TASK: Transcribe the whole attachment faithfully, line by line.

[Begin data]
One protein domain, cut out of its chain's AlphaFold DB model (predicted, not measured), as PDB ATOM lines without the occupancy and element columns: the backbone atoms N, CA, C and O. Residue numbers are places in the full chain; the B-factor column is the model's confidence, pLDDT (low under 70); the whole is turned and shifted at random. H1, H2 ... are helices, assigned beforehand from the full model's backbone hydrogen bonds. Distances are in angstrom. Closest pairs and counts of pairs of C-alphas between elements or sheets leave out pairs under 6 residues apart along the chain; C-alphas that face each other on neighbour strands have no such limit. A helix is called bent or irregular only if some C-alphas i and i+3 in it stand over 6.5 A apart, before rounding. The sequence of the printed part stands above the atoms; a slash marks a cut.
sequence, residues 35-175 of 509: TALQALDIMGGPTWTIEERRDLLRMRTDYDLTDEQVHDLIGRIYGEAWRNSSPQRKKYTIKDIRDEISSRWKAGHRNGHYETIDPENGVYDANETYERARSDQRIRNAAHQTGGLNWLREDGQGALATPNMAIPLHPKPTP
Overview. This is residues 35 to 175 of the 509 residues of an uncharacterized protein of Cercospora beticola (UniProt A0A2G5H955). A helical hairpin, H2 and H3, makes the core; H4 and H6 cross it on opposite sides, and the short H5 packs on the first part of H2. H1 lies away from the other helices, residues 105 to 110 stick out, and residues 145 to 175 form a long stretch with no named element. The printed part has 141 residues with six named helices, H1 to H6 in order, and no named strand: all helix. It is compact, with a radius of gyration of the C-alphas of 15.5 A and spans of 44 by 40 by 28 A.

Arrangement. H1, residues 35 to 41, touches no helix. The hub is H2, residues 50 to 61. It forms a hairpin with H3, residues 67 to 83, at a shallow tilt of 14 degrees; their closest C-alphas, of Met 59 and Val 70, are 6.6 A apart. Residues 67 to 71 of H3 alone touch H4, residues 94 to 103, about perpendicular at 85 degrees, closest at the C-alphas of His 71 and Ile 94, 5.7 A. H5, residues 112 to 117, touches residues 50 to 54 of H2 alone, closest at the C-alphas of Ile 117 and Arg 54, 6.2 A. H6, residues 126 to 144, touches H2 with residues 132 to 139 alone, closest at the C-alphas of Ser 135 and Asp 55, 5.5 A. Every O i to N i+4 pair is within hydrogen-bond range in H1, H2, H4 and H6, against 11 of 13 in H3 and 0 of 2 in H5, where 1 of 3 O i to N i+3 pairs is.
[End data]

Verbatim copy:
One protein domain, cut out of its chain's AlphaFold DB model (predicted, not measured), as PDB ATOM lines without the occupancy and element columns: the backbone atoms N, CA, C and O. Residue numbers are places in the full chain; the B-factor column is the model's confidence, pLDDT (low under 70); the whole is turned and shifted at random. H1, H2 ... are helices, assigned beforehand from the full model's backbone hydrogen bonds. Distances are in angstrom. Closest pairs and counts of pairs of C-alphas between elements or sheets leave out pairs under 6 residues apart along the chain; C-alphas that face each other on neighbour strands have no such limit. A helix is called bent or irregular only if some C-alphas i and i+3 in it stand over 6.5 A apart, before rounding. The sequence of the printed part stands above the atoms; a slash marks a cut.
sequence, residues 35-175 of 509: TALQALDIMGGPTWTIEERRDLLRMRTDYDLTDEQVHDLIGRIYGEAWRNSSPQRKKYTIKDIRDEISSRWKAGHRNGHYETIDPENGVYDANETYERARSDQRIRNAAHQTGGLNWLREDGQGALATPNMAIPLHPKPTP
Overview. This is residues 35 to 175 of the 509 residues of an uncharacterized protein of Cercospora beticola (UniProt A0A2G5H955). A helical hairpin, H2 and H3, makes the core; H4 and H6 cross it on opposite sides, and the short H5 packs on the first part of H2. H1 lies away from the other helices, residues 105 to 110 stick out, and residues 145 to 175 form a long stretch with no named element. The printed part has 141 residues with six named helices, H1 to H6 in order, and no named strand: all helix. It is compact, with a radius of gyration of the C-alphas of 15.5 A and spans of 44 by 40 by 28 A.

Arrangement. H1, residues 35 to 41, touches no helix. The hub is H2, residues 50 to 61. It forms a hairpin with H3, residues 67 to 83, at a shallow tilt of 14 degrees; their closest C-alphas, of Met 59 and Val 70, are 6.6 A apart. Residues 67 to 71 of H3 alone touch H4, residues 94 to 103, about perpendicular at 85 degrees, closest at the C-alphas of His 71 and Ile 94, 5.7 A. H5, residues 112 to 117, touches residues 50 to 54 of H2 alone, closest at the C-alphas of Ile 117 and Arg 54, 6.2 A. H6, residues 126 to 144, touches H2 with residues 132 to 139 alone, closest at the C-alphas of Ser 135 and Asp 55, 5.5 A. Every O i to N i+4 pair is within hydrogen-bond range in H1, H2, H4 and H6, against 11 of 13 in H3 and 0 of 2 in H5, where 1 of 3 O i to N i+3 pairs is.